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12 arrested in Belgium anti-terror raids
Twelve people suspected of planning new attacks were arrested in Brussels on Friday and Saturday after police carried out about 40 house searches across Belgium, the federal prosecutor’s office said in a statement.
"In connection with a criminal investigation concerning terrorism... 40 persons were taken for questioning. Twelve among them were arrested. The investigating judge will decide on their possible detention later today," the office said in a statement.
"The investigatory results necessitated an immediate intervention. The investigation continues."
Investigators have found links between the Brussels and Paris attackers, some of whom were based in Belgium.
Belgium's federal prosecutor's office said no weapons or explosives were found during the searches, which also involved 152 garage lockups.
A French police couple were stabbed to death outside their home on Monday in an attack claimed by Islamic State. In a video posted on social networks, the Larossi Abballa, the attacker, linked it to the soccer tournament, saying: "The Euros will be a graveyard."
A spokeswoman for Paris public prosecutor Francois Molins said two people close to Abballa would meet a judge on Saturday.
Flemish public broadcaster VTM said the people arrested overnight were suspected of planning an attack in Brussels this weekend during one of Belgium's soccer matches.
Belgian newspaper Le Soir said areas where fans watch matches were potential targets, as well as other crowded areas like shopping centers and stations, citing a security source.
Meanwhile, a Belgian man has been arrested and charged in connection with the Islamic State suicide bombings that killed 32 people in Brussels in March, prosecutors said late Friday.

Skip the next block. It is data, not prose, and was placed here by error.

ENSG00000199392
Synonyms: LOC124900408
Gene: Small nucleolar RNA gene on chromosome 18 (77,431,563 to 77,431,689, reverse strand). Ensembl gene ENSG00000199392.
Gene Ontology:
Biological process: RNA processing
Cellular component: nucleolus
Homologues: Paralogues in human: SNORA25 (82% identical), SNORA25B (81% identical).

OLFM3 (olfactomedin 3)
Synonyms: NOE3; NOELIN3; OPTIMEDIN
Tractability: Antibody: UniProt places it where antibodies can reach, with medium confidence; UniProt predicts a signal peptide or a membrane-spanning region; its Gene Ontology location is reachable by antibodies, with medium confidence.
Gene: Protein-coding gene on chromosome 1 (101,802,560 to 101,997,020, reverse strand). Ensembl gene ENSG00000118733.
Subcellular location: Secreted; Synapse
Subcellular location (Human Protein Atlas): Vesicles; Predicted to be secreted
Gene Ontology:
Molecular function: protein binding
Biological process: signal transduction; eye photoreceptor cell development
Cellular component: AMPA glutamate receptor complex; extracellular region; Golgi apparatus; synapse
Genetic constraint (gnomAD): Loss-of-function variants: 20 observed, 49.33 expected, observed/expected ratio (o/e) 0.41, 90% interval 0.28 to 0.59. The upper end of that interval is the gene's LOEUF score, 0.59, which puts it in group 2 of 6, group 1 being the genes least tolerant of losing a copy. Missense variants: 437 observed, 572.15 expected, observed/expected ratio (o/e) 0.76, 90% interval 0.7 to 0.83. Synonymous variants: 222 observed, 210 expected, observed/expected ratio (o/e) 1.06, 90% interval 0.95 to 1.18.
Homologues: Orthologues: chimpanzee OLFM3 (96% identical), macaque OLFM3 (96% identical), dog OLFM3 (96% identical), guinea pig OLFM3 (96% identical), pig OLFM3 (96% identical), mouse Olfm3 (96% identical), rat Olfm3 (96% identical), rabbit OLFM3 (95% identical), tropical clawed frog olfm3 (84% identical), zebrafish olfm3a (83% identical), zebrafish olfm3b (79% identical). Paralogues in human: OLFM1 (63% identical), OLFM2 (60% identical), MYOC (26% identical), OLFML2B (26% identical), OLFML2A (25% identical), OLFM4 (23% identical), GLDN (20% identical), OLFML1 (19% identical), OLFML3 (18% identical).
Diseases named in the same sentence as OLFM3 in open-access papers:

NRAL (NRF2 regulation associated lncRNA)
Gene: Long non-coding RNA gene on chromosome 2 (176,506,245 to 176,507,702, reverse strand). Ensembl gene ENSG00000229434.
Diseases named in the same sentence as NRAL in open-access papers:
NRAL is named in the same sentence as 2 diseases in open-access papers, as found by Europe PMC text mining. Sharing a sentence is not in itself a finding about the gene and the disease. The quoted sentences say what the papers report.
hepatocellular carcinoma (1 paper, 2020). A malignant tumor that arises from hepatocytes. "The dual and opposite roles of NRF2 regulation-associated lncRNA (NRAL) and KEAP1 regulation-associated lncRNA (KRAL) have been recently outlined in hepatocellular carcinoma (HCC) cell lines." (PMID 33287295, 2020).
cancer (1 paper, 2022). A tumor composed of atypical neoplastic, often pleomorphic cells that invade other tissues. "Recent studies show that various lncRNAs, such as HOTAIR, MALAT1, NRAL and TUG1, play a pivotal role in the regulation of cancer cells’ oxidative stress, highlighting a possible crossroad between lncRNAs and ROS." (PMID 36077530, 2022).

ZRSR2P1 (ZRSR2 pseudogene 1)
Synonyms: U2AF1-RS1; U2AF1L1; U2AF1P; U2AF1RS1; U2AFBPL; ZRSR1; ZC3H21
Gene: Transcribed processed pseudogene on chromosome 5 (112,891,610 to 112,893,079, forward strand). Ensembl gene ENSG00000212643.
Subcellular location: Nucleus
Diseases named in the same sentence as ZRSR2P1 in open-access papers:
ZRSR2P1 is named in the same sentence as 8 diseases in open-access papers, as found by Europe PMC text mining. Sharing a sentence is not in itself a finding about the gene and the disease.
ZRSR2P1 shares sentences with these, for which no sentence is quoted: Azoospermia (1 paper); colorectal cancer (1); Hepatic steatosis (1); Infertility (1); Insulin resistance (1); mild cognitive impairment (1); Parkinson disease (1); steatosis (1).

The 30-year-old, named as Youssef E.A, is one of several charged over the March 22 attacks that struck Brussels airport and a city metro station.
The man has been charged with "participation in the activities of a terrorist group, terrorist murders and attempts to terrorist murders, as a perpetrator, co-perpetrator of accomplice", Belgium's federal prosecutor said.
It added in a statement that several suspects linked to the bombings took part in a reconstruction Friday at an apartment in the Brussels suburb of Etterbeek.
The flat is believed to have been "used as a safehouse" by the attackers and as the point of departure for the attack at Maalbeek metro station, the statement said.
Osama Krayem, a Swede of Syrian origin who has been charged over both the Brussels bombings and November's jihadist attacks in Paris, took part in the reconstruction.
He is suspected of buying the bags used for the Brussels suicide bombings.
Caught on CCTV minutes before the metro bombing alongside suicide attacker Khalid El-Bakraoui, he decided not to go ahead with detonating his own device, according to his lawyer Vincent Lurquin.
Brothers Smail and Ibrahim Farisi, 31 and 27 years old respectively, also assisted with the reconstruction.
They are suspected of renting the flat to the attackers and cleaning it a day after the bombings.
A 31-year-old man arrested in June, identified by prosecutors as "Ali E.H.A" and named by media as Ali El Haddad Asufi, has also been linked to the apartment and took part in the simulation.
Bilal El Makhoukhi, a 27-year-old Brussels resident arrested in April, also took part, although his suspected role in the Belgium attacks is not clear.
He was sentenced to five years in jail in 2014 after going on trial alongside several members of Sharia4Belgium, a group that sent jihadists to Syria.
He is reported to have been injured fighting in the war-torn country.